The book that made the biggest impression on me, by far, was Friedrich Nietzsche’s Birth of Tragedy. I was transfixed by his description of the play of two opposing forces in ancient Greek culture – the Apollonian, which seeks limits and moderation, and the Dionysian, which seeks excess and ecstasy. I started to see these forces everywhere. Every essay I wrote weaved its way inevitably back to the Apollonian and the Dionysian. The obsession continued at university. Fifteen years later, I wrote my first book on the Socratic path to flourishing, and my second on the Dionysian path. How long a shadow that book has cast!

Strangely enough, I never read other books by Nietzsche. I got my Nietzschean philosophy second-hand, from the novels of DH Lawrence. But recently I was sent a new biography of Nietzsche by Sue Prideaux, called I Am Dynamite. I devoured it – it’s a beautiful, moving, and very absorbing account of a heroic and pathetic life. And it inspired me to read more Nietzsche, and consider his influence on our time a little more deeply.

Nietzsche grew up in a fairly well-to-do German family in Prussia, but the family fortunes took a turn for the worse when his father – a Lutheran pastor – died of a degenerative brain illness in his 30s. The family became hard-up, but Nietzsche lifted them up through his academic brilliance. He was appointed a professor of philology at the age of 25, but he dreamt of being a composer. He managed to befriend Richard Wagner – already a European celebrity – and spent the happiest days of his life at the Wagner castle, where he was embraced as one of the family. For a few years, he moved in the exalted atmosphere of Chateaux Wagner – all high ideals and swooning ecstasies.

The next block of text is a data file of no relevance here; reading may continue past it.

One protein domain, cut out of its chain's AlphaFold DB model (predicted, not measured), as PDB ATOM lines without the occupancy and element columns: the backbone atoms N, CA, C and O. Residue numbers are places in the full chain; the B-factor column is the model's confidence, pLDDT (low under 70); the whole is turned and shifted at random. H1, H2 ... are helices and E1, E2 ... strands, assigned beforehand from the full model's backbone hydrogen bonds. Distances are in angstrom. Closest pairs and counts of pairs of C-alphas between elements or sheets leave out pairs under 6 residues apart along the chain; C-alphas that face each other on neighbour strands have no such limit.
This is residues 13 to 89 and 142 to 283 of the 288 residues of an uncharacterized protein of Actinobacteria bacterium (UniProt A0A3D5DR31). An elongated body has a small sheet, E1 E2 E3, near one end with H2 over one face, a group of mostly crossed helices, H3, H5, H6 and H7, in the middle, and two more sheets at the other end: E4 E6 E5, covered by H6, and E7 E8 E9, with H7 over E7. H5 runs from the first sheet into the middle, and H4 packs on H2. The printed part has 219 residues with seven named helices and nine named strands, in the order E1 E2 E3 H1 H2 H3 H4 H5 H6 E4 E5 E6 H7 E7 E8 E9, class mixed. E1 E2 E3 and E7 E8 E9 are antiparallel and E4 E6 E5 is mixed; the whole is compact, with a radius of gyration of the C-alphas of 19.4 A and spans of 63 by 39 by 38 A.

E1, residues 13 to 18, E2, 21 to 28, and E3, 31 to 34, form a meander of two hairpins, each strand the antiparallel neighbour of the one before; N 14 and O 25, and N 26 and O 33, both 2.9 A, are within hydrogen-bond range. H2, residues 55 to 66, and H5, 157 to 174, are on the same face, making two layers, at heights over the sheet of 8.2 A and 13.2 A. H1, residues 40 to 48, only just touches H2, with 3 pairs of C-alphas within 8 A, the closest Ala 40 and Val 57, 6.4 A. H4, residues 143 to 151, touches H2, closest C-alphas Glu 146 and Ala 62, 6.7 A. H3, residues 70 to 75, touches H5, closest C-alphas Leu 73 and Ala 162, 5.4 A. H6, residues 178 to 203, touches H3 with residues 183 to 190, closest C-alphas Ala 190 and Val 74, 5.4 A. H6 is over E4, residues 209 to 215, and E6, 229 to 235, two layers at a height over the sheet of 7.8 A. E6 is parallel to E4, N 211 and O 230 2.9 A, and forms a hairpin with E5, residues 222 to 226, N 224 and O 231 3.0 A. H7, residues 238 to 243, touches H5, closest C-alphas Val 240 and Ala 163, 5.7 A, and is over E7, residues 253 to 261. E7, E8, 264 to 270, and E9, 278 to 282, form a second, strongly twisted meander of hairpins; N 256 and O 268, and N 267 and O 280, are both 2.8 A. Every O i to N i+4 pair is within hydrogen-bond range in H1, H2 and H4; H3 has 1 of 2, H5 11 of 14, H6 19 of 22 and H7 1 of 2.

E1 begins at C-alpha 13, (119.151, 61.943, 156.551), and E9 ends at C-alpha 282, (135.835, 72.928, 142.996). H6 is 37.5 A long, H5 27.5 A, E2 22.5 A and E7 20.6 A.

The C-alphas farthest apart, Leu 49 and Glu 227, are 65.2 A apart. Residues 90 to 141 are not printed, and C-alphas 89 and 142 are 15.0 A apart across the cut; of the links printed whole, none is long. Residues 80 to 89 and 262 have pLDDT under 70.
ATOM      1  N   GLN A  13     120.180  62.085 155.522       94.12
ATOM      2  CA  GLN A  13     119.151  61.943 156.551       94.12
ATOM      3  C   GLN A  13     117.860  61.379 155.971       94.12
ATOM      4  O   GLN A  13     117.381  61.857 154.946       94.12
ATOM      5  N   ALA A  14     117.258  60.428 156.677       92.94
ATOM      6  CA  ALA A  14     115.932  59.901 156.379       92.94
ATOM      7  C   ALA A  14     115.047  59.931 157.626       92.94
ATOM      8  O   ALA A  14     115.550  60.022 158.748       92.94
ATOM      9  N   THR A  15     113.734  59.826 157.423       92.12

But his 30s were not as glorious as his 20s. He wrote The Birth of Tragedy at 28, but it was greeted with ominous silence by the press and academic peers. It was so over-the-top in its ecstatic style, compared to the average plodding academic work. Then he fell out with Wagner, and fell in love with a 20-year-old Russian, named Lou Salome, who ultimately rejected his advances and humiliated him. He was prone to terrible migraines and digestive troubles, and was often confined to bed for days. He found himself tramping across Europe, from city to city, self-publishing his own books, and almost always alone.

Nietzsche in a humorous photo with his friend Paul Ree and 20-year-old Russian tearaway Lou Salome. The three lived in a sort of Platonic menage a trois for a while, before Lou and Paul abandoned the besotted Nietzsche. He became markedly more misogynistic afterwards. ‘You go to women?’ he wrote. ‘Do not forget the whip.’

Yet somehow, out of these inauspicious circumstances, his ideas burst forth, more and more confident and radical. He was certain that he had an entirely new vision of existence, which would destroy the last 2500 years of morality, and pave the way for a bold new adventure for mankind.

When one reads the great prophets of moral philosophy – the Buddha, Plato, the Stoics, Christ, the author of the Upanishads – one notices that they all preach self-knowledge, self-examination, self-control, sobriety, chastity and asceticism of the body. Only through this self-denial, we are told, can the virtuous person go beyond desires and appetites, beyond appearances, beyond impermanence, and arrive at some transcendental resting place – the One, God, the Logos, Buddha-nature, Brahman.

Nietzsche, through his great ‘transvaluation of values’, turns all these systems on their head. Their morality is not virtue and health. It is sickness, weakness, pessimism, nihilism, a symptom of decadence and decline. It is the consolation of the weak, the broken and the disappointed, those who turn wearily from life and ‘put their last trust in a sure nothing rather than an uncertain something’.